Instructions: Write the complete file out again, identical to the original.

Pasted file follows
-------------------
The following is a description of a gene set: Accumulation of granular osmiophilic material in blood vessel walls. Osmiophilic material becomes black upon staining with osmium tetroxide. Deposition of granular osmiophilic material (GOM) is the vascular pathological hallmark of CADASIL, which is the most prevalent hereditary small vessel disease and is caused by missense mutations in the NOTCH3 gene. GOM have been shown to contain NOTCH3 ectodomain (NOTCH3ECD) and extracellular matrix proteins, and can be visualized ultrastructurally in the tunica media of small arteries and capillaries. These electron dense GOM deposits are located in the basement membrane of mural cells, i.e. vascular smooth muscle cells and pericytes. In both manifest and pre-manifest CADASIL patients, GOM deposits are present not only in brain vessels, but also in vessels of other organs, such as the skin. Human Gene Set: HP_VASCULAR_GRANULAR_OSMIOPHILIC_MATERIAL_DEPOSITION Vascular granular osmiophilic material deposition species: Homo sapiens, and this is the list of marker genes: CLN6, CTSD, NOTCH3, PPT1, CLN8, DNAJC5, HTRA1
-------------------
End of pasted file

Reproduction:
The following is a description of a gene set: Accumulation of granular osmiophilic material in blood vessel walls. Osmiophilic material becomes black upon staining with osmium tetroxide. Deposition of granular osmiophilic material (GOM) is the vascular pathological hallmark of CADASIL, which is the most prevalent hereditary small vessel disease and is caused by missense mutations in the NOTCH3 gene. GOM have been shown to contain NOTCH3 ectodomain (NOTCH3ECD) and extracellular matrix proteins, and can be visualized ultrastructurally in the tunica media of small arteries and capillaries. These electron dense GOM deposits are located in the basement membrane of mural cells, i.e. vascular smooth muscle cells and pericytes. In both manifest and pre-manifest CADASIL patients, GOM deposits are present not only in brain vessels, but also in vessels of other organs, such as the skin. Human Gene Set: HP_VASCULAR_GRANULAR_OSMIOPHILIC_MATERIAL_DEPOSITION Vascular granular osmiophilic material deposition species: Homo sapiens, and this is the list of marker genes: CLN6, CTSD, NOTCH3, PPT1, CLN8, DNAJC5, HTRA1